Posting has been fairly light of late - I'm spending most of my non-teaching time knitting rather than cooking. Hence we've had quite a few unimaginative, if nice, meals, and my attempt at something innovative last night went really badly. (I made pumpkin seed pesto, which actually hurt to eat. Pumpkin seed shards are no fun.) I did make a leftovers soup this morning from a roast chicken dinner on Sunday, with lots of white wine and half a teaspoon of ssamjang, which was delicious, but there's no point rehashing old recipes.
Speaking of Sunday's meal, I forgot my resolution to never be allowed near gravy again, and actually ended up making a really nice sauce. I roasted the chicken with one onion (cut into eighths) and eight or nine garlic cloves; to make the gravy I removed six garlic cloves from the pan, squeezed the others out of their skin back into the chicken juices, and put on a low heat. I added red wine, gravy powder, salt and pepper, and stirred. There wasn't much gravy, because I have finally learnt that when you're only cooking for two you don't need enough gravy for six, but what there was was thick, and delicious, and onion-y. Mmmm.
Anyway. We also made mulled wine on Sunday, using Jamie's recipe. Leftovers went in the ice-cube tray (without any of the peel) so we can have 'instant' mulled wine whenever we feel like it. We're also planning on putting a couple of the ice-cubes into Christmas Day gravy. Ooooooh. I also spent this morning making Christmas cake - I've never liked it so didn't even consider making one, but when Tom expressed his despair at the prospect of Christmas Day without Christmas cake, I had no choice. I went shopping after work last night (which is really late!) and picked up about a kilogram of dried fruit, and this morning I got up early to start. I used this recipe.
Makes 4 servings and 12 ice-cubes
250g brown sugar
1 teaspoon ground cloves
1 tablespoon cinnamon
5ish gratings of fresh ginger
1 teaspoon vanilla powder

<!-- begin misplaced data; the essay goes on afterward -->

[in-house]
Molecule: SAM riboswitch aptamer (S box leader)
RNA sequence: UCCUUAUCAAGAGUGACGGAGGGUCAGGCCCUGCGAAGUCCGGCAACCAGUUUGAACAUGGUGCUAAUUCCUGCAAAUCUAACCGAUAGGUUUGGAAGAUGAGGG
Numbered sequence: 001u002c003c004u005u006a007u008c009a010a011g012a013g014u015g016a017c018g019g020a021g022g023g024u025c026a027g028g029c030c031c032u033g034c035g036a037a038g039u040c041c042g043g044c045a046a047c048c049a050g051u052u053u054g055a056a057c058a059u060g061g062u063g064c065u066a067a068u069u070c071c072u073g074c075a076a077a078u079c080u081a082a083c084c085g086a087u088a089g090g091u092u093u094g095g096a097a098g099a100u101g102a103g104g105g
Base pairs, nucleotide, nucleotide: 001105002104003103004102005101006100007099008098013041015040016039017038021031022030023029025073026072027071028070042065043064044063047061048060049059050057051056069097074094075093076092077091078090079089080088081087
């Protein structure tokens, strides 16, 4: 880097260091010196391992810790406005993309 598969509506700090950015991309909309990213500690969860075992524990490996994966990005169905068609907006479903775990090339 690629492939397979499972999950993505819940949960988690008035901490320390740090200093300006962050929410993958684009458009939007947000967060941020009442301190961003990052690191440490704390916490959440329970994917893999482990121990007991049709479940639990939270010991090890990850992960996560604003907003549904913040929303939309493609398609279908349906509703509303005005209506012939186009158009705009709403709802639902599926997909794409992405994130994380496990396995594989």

1 bottle red wine
Using a peeler, cut off the outer layer of the tangerine skin (the orange bit) leaving any of the white pith behind and put the peelings into a pan. Squeeze the juice from each tangerine segment into the pan (this part is time-consuming!). Add the cloves, cinnamon, ginger and vanilla, and enough red wine to just cover everything in the pan. Simmer roughly for five to ten minutes until the wine has reduced and is very hot. Add the rest of the wine and heat through before serving.
Makes 2 cakes
1 cup butter
1 cup brown sugar
2 cups flour
1 teaspoon ground cloves
1 teaspoon ground cinnamon
5ish gratings fresh ginger
2 tablespoons honey
About 800g of dried fruit (raisins, cranberries, blueberries)
First of all, the original recipe says to preheat the oven before starting on the dough. It took me sixty-five minutes to get to the point where I was ready to use the oven, so I'm glad I ignored this instruction!
I let the butter soften to room temperature and then squished it together with the sugar with my hands. I then whisked it roughly for about five minutes.
In a separate mug, I beat one egg and then added it to the butter mixture, stirring it through. Repeated with each of the five eggs until the mixture was fairly wet. The original recipe warns against potential curdling at this point but I had no problems. Zested the lemon and added this with flour, clove, cinnamon and ginger and stirred through - I loved how this batter completely changed texture several times throughout the process. At this point it was very dry and stiff.
I bought two 60g packs of almond slices, and blitzed them in the blender to make an almond 'flour.' I added this to the dough along with the 200ml beer (I used the Korean brand 'Black Beer Stout', which is apparently quite similar to the original cook's Old Speckled Hen) which made the dough extremely wet again. It required a lot of stirring at this point to get the beer to assimilate entirely. I folded in the dried fruits.
After some difficulty, we managed to line two glass oven bowls with parchment paper. The first cake was big and took 70 minutes at 150 degrees C (300 Fahrenheit) until a toothpick inserted into the centre came out clean; the second was smaller and only needed an hour. After cooking, we tipped each cake out, removed the baking paper, and returned to their bowls. Poked some holes in the top and poured rum in and around them. Covered in clingfilm and they are currently sitting happily in our kitchen - tomorrow they'll be re-fed with more booze.